I also have a small Ampeg Micro CL mini stack that is great when you need a bit more “oomph”. Has a 100watt head, and a 2x10” cab, doesn’t weigh that much (30lb for cab, I think?). It only has an unbalanced 1/4” output that you can run to a PA, but you can put the DI box in front of it, and go XLR out of that, or even just mic up the cab. I think it’s great- here is a shot of that one- It’s cute, AND an Ampeg!
    34C1E1B3-18E4-4E9B-8E5A-225036DF96DF.jpeg
    Hope this helps!!
    OBTW- Rumble 40 only $200. Maybe less if you can find used- Ampeg a bit more ($325?? I got a deal using “loyalty bucks” at MF...)
    Carl (C-Note :cool:)
     
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  11. El Marin

    El Marin Tele-Afflicted

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    Mark Bass 12" amp hands down!!!

    IS small, sounds amazing, weights nothing, built in DI, sturdy and even nice

    We had a 80's Fender BXR300 and our bass player came with a Markbass Mini, I believe is the Mini CMD 121P

    [​IMG]
     
  12. Dacious

    Dacious Poster Extraordinaire

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    My bassplayer dropped his MiniMark bass head loading after practice, dislodged the fan board. Common issue with them.

    That weekend's gig, it started thermalling out halfway through first set. I took a line out of his preamp straight into the board. Pulled back the bass/mid/treb controls to about 10 o'ckock at this bar gig we did. Two Altec TS210 speakers. Sounded great the rest of the night.
     
  13. jscud

    jscud TDPRI Member

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    For a direct box you can use when your amp doesn't have XLR out, I used a Radial JDX:

    https://www.radialeng.com/product/jdx-48

    It sits between the amp (head) and speaker, so if your amp supports external speakers this might be an option. Worked well for me for several years. When I switched to a new amp it was no longer necessary, since that one had XLR output.
     
  14. Pineears

    Pineears Tele-Afflicted

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    Per my recommendation my bass player has a Rumble 40 and a Rumble 200. We do classic country and these amps fit the tone. The 40 covers 80% of our gigs. The 40 is super extra extremely lightweight. The 200 has covered our outdoor gigs and get loud in a bar stuff.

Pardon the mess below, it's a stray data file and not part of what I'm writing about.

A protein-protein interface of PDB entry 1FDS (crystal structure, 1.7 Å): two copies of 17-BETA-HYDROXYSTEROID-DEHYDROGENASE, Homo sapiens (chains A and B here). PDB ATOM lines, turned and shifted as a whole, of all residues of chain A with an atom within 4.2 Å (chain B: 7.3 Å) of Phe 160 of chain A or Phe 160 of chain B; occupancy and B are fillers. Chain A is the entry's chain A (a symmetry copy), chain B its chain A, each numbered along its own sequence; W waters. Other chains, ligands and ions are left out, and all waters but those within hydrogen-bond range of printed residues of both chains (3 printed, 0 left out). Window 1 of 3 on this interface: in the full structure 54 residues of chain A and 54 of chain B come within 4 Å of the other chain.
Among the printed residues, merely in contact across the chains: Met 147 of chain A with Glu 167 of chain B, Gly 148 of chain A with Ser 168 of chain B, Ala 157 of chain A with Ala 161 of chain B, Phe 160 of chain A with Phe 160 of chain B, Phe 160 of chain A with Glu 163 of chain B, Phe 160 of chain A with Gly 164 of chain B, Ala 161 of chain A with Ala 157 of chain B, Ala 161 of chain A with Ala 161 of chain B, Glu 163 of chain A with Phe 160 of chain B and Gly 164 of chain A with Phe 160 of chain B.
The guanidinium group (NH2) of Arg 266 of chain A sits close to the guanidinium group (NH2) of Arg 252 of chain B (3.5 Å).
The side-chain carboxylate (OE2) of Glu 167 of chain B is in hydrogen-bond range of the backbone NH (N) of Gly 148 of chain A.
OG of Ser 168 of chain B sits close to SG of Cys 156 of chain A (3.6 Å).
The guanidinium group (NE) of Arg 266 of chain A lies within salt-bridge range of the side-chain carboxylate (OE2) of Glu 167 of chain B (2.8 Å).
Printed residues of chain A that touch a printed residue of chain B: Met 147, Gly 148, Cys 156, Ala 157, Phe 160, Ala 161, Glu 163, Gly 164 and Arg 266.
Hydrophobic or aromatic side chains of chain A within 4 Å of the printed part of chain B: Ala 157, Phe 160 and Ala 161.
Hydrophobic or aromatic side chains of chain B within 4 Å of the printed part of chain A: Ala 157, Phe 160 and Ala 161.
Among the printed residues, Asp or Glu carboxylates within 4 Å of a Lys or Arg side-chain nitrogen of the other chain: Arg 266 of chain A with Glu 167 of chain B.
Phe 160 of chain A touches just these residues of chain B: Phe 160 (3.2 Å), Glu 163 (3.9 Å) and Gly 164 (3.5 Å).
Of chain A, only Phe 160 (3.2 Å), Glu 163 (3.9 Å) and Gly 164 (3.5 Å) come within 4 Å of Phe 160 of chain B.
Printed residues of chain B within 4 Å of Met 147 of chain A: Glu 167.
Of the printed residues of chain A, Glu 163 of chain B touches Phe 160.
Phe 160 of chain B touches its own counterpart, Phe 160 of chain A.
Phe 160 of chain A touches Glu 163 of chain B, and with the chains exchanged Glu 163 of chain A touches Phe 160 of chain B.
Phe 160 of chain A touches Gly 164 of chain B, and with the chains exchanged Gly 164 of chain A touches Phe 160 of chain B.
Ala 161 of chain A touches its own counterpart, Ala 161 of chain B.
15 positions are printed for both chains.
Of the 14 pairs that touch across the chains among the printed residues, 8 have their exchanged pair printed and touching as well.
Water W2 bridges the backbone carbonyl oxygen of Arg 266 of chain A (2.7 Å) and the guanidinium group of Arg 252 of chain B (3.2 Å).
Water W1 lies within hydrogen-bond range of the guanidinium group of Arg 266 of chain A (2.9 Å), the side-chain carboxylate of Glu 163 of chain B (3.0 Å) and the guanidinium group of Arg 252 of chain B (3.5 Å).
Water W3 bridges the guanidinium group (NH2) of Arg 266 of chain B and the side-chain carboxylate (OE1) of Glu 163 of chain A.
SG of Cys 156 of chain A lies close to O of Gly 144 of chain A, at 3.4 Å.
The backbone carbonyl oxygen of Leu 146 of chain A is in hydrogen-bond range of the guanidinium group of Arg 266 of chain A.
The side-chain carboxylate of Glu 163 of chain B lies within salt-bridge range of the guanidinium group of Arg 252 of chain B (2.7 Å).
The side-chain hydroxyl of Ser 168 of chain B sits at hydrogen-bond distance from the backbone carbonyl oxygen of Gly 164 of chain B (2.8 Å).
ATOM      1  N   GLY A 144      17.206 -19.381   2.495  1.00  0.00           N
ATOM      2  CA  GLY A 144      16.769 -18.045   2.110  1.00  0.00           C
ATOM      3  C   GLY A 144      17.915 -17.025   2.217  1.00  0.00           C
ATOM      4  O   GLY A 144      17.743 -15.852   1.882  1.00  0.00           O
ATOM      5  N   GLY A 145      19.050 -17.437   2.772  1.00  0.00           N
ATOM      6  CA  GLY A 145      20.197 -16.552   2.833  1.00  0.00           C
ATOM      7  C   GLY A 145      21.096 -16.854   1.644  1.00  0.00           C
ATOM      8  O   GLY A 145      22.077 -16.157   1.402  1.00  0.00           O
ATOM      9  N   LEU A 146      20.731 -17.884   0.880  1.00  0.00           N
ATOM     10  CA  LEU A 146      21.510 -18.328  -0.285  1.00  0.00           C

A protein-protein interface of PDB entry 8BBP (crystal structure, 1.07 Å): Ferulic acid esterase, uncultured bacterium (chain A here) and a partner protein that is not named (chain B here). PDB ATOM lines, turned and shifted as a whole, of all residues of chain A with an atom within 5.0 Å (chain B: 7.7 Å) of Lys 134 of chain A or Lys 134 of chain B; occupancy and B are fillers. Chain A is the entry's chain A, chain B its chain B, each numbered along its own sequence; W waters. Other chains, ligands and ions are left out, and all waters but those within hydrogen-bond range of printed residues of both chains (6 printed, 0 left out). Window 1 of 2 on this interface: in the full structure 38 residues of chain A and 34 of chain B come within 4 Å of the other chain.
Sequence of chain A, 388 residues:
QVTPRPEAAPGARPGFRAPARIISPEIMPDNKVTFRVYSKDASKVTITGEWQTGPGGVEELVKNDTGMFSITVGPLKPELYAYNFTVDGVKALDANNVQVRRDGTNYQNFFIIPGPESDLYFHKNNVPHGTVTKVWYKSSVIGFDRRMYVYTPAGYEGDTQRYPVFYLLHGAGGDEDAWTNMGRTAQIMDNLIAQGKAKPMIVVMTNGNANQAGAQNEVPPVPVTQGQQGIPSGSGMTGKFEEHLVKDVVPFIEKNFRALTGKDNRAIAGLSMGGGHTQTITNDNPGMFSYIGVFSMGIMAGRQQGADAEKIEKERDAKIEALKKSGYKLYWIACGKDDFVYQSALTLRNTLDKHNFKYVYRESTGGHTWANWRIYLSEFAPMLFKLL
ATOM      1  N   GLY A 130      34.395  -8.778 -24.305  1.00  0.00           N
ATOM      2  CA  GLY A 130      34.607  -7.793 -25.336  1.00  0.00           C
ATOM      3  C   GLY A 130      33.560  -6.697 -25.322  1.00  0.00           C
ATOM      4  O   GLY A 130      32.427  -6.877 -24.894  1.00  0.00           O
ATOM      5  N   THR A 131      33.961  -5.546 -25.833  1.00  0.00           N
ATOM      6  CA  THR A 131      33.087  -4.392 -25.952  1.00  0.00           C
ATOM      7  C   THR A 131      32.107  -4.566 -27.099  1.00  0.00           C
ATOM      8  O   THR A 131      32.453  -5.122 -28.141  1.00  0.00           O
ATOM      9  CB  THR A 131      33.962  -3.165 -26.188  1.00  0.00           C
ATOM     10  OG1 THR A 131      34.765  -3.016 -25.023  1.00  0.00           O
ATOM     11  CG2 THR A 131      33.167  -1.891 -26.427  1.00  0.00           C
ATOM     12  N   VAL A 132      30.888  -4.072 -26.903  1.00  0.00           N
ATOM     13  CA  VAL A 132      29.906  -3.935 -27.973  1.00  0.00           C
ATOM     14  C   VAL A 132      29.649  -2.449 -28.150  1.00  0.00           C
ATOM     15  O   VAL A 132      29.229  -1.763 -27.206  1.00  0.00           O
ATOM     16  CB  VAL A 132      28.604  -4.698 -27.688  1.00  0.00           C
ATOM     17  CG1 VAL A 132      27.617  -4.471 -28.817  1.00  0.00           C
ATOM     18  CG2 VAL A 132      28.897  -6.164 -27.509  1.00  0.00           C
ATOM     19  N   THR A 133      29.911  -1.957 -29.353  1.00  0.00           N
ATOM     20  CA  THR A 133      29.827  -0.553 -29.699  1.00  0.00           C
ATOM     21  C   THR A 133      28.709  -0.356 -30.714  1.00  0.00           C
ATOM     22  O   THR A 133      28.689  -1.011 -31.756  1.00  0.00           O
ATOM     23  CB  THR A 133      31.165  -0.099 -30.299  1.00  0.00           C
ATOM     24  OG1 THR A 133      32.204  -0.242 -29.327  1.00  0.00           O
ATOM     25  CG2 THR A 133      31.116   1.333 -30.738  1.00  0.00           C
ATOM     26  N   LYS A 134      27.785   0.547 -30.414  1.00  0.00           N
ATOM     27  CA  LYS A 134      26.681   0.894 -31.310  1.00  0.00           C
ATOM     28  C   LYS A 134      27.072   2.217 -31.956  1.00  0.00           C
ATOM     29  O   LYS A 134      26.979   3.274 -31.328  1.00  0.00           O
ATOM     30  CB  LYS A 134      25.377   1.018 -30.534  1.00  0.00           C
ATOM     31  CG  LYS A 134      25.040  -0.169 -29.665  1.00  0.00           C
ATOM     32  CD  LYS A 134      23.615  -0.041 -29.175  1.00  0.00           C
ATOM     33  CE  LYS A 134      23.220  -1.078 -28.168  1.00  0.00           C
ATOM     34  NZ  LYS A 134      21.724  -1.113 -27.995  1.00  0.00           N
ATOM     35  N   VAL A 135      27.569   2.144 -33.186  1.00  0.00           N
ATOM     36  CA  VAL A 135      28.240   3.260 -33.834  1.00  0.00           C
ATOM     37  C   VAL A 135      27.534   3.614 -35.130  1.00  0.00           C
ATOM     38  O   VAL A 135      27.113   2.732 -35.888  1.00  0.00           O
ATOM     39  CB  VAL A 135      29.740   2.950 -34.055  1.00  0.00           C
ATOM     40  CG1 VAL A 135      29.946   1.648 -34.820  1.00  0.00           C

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  15. FortyEight

    FortyEight Tele-Meister

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    OK, great advice all I appreciate it. I'm going to try and pick up a direct box for the practice. Apparently they have a PA they use at the practice spot. I assumed it wasn't cuz it's at a person's house.

    I like the idea of having my own amp and going into the board for gigs. In case the nearest monitor isn't all that near. I don't know how many they have. I guess I will find out this tuesday. I also like the idea of having a smaller recording amp. The one I got is just overkill for what I need.

    That being said, I like the sound of it and I know trading it at a store wont get me what I want money wise. But I may start looking to unload it to fund a rumble 40. It would take up less room.

    That small ampeg head and cab is freaking sweat. Nice set up 68 Telebass.

    Sorry I don't have any current pics of my bass. It's kind of an interesting looking thing. Real vanilla but sort of purdy. It's just normal looking red with a white pickguard. Mexican P bass.
     

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  16. brianbivens

    brianbivens TDPRI Member